3-16 April 2005
During 2002 the South African Bureau of Standards (SABS) received a request from the North-West Provincial government to develop specifications to be used in a tender document for the building of a donkey cart for specific local uses. This request created the awareness of the problems involved with the structure and use of local animal drawn carts on a national level and the need for national standards and regulations. It also became clear that, to develop a project of this nature in a sustainable way, some lateral thinking would be very beneficial.
The SABS Design Institute became involved and it was decided that an international design workshop, called Interdesign, would be presented addressing the whole issue of rural transport in South Africa. The approach would be problem-driven and holistic, addressing all aspects of transport and rural communities.
Interdesign 2005 on Sustainable Rural Transport – Technology for Developing Countries took place from 3-16 April 2005. During the workshop the issue of rural transport was considered against the background of social and environmental issues, sustainability and cost.
On the final day of Interdesign 2005, a meeting was held between the Interdesign Steering Committee and the representatives from the National Department of Transport. At this meeting the department indicated preferred design concepts for prototype development. Funding for the development of prototypes was made available by the national department of Transport.
SABS was contracted to manage the development and testing of specific prototypes. It subcontracted various institutions to manufacture, field test and to do the mechanical testing of the prototypes. Rural communities originally involved in the design workshop tested these prototypes for functionality and social acceptability. Two of the North West Province communities involved during the Interdesign, were used for the field-testing. SABS Mechanical Laboratory was used to conduct the mechanical tests.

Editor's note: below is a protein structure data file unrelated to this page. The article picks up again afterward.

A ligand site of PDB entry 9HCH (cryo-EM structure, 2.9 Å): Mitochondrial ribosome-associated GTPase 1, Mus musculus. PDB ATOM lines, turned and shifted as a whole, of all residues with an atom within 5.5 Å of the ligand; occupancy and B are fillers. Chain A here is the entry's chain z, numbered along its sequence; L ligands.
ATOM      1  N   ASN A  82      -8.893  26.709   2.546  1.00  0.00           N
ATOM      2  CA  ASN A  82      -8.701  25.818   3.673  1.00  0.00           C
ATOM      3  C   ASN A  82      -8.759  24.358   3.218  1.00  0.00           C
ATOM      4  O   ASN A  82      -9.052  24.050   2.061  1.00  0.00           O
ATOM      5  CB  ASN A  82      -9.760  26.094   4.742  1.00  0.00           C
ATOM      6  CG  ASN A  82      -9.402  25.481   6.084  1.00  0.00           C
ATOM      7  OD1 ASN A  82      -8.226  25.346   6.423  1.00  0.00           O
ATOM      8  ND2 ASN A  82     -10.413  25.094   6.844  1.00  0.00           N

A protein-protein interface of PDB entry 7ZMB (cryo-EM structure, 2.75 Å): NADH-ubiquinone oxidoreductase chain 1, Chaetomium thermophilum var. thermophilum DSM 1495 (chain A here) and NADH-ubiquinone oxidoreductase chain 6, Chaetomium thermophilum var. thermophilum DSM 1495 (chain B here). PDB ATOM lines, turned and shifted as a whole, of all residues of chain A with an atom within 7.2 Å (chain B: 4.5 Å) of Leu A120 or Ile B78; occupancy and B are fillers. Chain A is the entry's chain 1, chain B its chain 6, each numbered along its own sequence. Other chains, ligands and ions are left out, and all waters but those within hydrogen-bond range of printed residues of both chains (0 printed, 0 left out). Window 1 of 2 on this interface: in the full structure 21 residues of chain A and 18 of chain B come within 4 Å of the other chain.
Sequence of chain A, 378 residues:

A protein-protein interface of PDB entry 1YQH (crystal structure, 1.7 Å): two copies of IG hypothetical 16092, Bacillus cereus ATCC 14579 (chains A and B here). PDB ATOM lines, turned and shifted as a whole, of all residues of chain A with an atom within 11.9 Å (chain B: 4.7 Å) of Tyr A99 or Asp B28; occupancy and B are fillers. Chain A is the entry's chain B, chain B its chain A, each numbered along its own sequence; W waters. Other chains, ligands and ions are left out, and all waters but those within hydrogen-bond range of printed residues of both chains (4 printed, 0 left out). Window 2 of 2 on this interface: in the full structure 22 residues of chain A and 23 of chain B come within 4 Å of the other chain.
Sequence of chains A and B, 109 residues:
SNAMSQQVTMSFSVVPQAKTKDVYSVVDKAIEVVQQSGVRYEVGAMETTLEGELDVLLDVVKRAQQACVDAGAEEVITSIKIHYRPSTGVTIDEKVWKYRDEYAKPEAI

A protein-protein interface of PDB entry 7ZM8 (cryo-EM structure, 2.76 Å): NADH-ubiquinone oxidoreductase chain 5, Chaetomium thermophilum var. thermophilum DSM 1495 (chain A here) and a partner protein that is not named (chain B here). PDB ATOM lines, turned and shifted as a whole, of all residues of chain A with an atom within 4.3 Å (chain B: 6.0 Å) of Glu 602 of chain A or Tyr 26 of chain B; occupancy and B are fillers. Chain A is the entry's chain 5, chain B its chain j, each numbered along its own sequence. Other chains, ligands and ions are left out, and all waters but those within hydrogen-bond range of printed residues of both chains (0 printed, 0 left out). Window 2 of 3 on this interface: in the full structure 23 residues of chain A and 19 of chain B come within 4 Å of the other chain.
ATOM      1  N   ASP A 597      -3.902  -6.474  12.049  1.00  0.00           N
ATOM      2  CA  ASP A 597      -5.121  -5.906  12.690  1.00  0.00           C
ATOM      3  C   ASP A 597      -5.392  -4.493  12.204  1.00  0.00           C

Prototypes include the bicycle for children (Children’s Z Frame Bicycle); the North-West Bicycle; the combination bicycle or bicycle modules; the load-bearing tricycle; the refurbished donkey cart or Plain Jane; the single axle donkey cart or Tin Lizzy; the double axle donkey cart; the wheeled platform trolley and donkey harnesses.
The Industrial Design department of the University of Johannesburg produced layman’s instructional manuals for the manufacturing of some of the prototypes as examples of the application of the Communication Model developed during the Interdesign.
On 21 August 2009, SABS handed over the completed prototypes of the non-motorised modes of transport to the National Department of Transport at a function at the University of Johannesburg.
The final involvement of the Industrial Design department of the University of Johannesburg will be to provide the appropriate construction material and equipment to the community to enable them to use the instructional manuals. The Industrial Design department will also be able to verify the quality of the products produced by means of the instructional manuals. This is seen as the final feasibility study of the technical potential necessary for sustaining a production unit within the village.